The popular go/no-go paradigm is supposed to ensure a reliable probing of response inhibition mechanisms. Functional magnetic resonance imaging (fMRI) studies have repeatedly found a large number of structures, usually including a right lateralized parieto-frontal network and the pre-supplementary motor area (pre-SMA). However, it is unlikely that all these regions are directly related to the mechanism that actively suppresses the motor command. Since most go/no-go designs involve complex stimulus identification/detection processes, these activations may rather reflect the engagement of different cognitive processes that are intrinsically related and quite difficult to disentangle. The current critical review is based on repeated meta-analyses of 30 go/no-go fMRI experiments using the Activation Likelihood Estimate method to contrast studies using simple vs. complex stimuli. The results show that most of the activity typically elicited by no-go signals, including pre-SMA hemodynamic response, is actually driven by the engagement of high attentional or working memory resources, not by inhibitory processes per se. Implications for current methods and theories of inhibitory control are discussed, and new lines of inquiry are proposed.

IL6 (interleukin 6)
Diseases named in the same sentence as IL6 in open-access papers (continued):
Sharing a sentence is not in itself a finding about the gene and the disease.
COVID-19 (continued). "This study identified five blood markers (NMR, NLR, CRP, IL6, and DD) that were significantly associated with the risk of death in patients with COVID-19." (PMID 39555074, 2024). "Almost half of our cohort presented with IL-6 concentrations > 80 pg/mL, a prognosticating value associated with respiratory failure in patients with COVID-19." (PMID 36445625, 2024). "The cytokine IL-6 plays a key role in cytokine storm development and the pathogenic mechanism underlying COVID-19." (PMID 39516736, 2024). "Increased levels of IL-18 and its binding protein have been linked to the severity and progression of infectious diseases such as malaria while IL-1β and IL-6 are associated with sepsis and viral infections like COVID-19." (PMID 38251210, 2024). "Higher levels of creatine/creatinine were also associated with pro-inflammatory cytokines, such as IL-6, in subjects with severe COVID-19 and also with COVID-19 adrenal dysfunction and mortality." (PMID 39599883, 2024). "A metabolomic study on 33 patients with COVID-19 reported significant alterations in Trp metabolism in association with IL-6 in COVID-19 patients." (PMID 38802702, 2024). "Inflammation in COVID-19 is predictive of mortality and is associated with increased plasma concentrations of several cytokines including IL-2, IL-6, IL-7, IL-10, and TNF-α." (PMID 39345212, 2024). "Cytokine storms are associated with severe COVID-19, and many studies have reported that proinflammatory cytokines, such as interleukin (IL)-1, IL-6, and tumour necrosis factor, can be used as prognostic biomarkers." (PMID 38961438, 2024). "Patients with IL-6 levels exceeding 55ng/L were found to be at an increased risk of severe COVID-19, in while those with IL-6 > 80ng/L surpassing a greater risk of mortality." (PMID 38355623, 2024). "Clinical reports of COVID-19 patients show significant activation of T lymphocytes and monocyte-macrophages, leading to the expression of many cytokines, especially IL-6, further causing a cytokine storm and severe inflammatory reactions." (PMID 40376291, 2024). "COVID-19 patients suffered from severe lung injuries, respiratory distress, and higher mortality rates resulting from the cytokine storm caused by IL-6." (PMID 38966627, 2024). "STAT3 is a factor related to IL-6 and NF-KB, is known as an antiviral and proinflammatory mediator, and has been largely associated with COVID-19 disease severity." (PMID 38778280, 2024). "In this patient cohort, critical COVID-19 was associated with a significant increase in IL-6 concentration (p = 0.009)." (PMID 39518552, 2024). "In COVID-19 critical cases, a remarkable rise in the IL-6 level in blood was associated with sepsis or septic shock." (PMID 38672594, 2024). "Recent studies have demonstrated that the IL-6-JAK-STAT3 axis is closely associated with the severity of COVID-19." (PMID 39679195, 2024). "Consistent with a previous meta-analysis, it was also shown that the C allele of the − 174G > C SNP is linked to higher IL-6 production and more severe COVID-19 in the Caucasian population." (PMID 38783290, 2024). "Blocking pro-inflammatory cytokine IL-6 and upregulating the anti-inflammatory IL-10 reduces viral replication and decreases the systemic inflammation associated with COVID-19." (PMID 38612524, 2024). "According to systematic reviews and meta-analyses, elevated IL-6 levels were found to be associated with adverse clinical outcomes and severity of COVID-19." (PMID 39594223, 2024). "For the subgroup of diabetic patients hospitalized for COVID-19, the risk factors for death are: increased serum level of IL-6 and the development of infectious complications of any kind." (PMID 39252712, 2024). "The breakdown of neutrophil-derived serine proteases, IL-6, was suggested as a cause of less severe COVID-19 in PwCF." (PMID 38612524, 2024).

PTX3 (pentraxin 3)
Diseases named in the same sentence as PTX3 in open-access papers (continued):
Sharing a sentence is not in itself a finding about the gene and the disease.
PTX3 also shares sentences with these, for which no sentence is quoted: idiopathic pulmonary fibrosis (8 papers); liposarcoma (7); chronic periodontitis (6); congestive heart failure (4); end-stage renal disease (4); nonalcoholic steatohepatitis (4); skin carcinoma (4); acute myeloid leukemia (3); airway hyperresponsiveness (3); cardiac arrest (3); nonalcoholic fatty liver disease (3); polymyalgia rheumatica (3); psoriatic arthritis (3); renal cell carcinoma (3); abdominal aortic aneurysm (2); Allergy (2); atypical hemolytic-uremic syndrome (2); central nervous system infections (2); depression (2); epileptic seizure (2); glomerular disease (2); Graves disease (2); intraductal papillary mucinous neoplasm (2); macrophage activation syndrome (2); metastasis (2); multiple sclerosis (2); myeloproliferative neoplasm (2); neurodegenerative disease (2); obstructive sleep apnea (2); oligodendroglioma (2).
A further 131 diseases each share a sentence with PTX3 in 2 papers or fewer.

Copyright © 2012 Elsevier Ltd. All rights reserved.